Senior College Football Columnist

O'Brien brings optimism, reassurance to nervous Penn State Nation


O'Brien has Penn State fans excited about the prospect of a wide-open offense. (AP)  
O'Brien has Penn State fans excited about the prospect of a wide-open offense. (AP)  

NEW YORK -- They spoke about Joe Paterno rarely in a room filled with his spirit, his followers and his replacement.

Maybe that's the way it was supposed to be at Bill O'Brien's grand coming out in the nation's media capital on Wednesday. Officially, it marked the latest stop in the Penn State Coaches Caravan. Within the hearts and minds of Penn State Nation at the Sheraton Hotel and Towers, it was the latest step away from a scandal.

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The scandal, but you would never know it.

"Mostly football questions," said O'Brien, Penn State's first new football head coach in 46 years. "That's good."

A packed ballroom full of Penn State grads wanted a sliver of hope that everything is going to be OK. They got it from O'Brien, a 42-year-old outsider with a pedigree (New England Patriots), just not a Penn State pedigree.

"He just wants a chance," said Tony Gordon, Penn State Class of 1978 who once said he would "hang on a cross" for Paterno.

Gordon was among a handful of former lettermen who requested a meeting with the new coach in February to get answers to the questions that everyone seems to be asking on the nine-day, 18-stop caravan.

What about the uniforms? They're going to stay the same.

What about the offense? It's going to open up, just watch.

What about the winning? Well, that's one no one can answer.

"Somebody said, ‘Everybody loves him,' said volleyball coach Russ Rose who was on the dais with O'Brien on Wednesday. "But he hasn't had a game yet."

Rose is kidding, but he's not. That's partially the reason for this caravan, spreading goodwill as a safety net if actual wins cause the coach to fall. Few are picking Penn State to win the Big Ten. But what they forget is that the program isn't broken, just the psyche of the school.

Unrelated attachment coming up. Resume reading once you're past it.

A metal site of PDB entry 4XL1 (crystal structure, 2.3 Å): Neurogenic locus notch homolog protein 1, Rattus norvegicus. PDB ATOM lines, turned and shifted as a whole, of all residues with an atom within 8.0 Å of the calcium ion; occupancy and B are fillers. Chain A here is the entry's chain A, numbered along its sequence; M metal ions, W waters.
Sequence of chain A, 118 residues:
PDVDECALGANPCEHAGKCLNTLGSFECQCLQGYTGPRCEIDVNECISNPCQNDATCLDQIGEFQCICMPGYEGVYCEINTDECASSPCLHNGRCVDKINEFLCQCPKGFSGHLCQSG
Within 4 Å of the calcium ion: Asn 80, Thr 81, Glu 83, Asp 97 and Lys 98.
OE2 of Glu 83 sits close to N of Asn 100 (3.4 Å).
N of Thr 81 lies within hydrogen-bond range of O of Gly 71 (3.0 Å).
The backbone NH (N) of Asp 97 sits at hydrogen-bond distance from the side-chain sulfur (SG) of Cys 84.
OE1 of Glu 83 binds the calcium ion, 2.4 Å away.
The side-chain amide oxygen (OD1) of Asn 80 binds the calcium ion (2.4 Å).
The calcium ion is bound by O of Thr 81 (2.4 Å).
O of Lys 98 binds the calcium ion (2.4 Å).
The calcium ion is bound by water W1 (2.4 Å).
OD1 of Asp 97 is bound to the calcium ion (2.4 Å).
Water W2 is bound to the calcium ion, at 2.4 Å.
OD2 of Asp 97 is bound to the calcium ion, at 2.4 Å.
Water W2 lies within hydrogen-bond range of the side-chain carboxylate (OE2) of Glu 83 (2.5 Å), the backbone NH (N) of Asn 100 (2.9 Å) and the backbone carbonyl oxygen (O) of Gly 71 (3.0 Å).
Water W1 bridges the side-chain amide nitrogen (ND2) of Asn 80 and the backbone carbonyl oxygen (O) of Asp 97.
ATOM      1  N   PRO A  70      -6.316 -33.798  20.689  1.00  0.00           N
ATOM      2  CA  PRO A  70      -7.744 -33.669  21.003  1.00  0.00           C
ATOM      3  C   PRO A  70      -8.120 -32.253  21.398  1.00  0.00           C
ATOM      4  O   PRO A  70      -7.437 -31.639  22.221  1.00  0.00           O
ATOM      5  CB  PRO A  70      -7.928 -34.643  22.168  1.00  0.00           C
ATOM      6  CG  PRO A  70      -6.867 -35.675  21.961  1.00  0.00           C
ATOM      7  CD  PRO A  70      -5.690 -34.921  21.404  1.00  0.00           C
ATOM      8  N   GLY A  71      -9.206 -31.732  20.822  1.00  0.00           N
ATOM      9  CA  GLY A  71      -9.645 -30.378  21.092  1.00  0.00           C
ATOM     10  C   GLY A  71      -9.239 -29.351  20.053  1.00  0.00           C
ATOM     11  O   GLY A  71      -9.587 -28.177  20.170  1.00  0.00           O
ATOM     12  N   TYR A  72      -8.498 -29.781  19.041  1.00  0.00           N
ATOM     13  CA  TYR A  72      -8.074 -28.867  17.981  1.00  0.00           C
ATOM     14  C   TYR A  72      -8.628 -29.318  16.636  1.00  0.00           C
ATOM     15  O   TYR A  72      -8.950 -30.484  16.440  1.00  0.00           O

In the twilight of Paterno's career, Penn State was 67-23 in the last seven seasons. That included two BCS bowls. How many remember in the middle of November's malaise that the Nittany Lions tied for the Leaders Division title?

They need guidance, then, these Penn State alums who number 570,000 worldwide. They need faith. They want to be told everything is going to be OK. But they don't know. No one knows.

A series of these caravan pep talks across the region is what had to happen in the wake of the Sandusky allegations. Former defensive coordinator Tom Bradley would have been the perfect replacement, but as one alum put it "he was at the right hand of God." God, being Paterno.

It had to be someone from outside who wasn't tainted by the scandal or lived in the insular community it sprang from. So it is O'Brien, youthful, with a history of big-time offenses and no Paterno in his background. It had to be a clean break.

"The reality is, I believe the university did the right thing," in firing Paterno, Gordon said. "Who wants to talk about it? Nobody wants to talk about it."

Alumni director Roger Williams did as he introduced O'Brien during what he called a "tent revival."

"Bill has come to build on the immortal legacy of Joe Paterno," he said.

No pressure at all, then, for a rookie head coach who hasn't been around college football for six years. The last time was with Duke where he was 1-22 in two seasons calling plays for Ted Roof, now his defensive coordinator.

O'Brien is a decent man. The father of two sons, one of them severely disabled. That's why he left Maryland as running backs coach in 2004 to be nearer better medical facilities near Duke. With the Patriots, he took a big pay cut to get to become a low-level assistant.

He quickly burrowed his way into Bill Belichick's inner circle, which helped him play to the New York crowd on Wednesday.

"I've been associated with a villainous organization," said New England's former offensive coordinator.

Imagine JoePa laying out his vision with a Power Point presentation. You can if you imagine the old man's values Wednesday projected in the digital age.

"I don't have 105 angels," O'Brien said. "We're not going to beat Ohio State with 105 angels."


"If they decide to go with a Final Four [playoff] and the higher seeded team plays at home in December, wouldn't you love to play at Beaver Stadium in December?"

More applause.

"Once we start winning and we will start winning …"

The room was his.

What did O'Brien say to Tom Brady in that celebrated sideline argument last season.

"You don't want to know what I said."

That's the Penn State ethic. That's what they came to hear out of their coach. Someone then broke the mood by asking O'Brien if he were an ice cream flavor what flavor would he be?

Nervous laughter from the new coach. Then, the answer in a room filled with the old coach's spirit, followers and replacement.

"My favorite flavor," O'Brien said, "is Peachy Paterno."

Anyone in need of a credential from all the BCS title games? Dennis Dodd has them. In three decades in the business, he's covered everything from the Olympics to Stanley Cup to conference realignment. Just get him on campus in a press box in the fall. His heart lies with college football.

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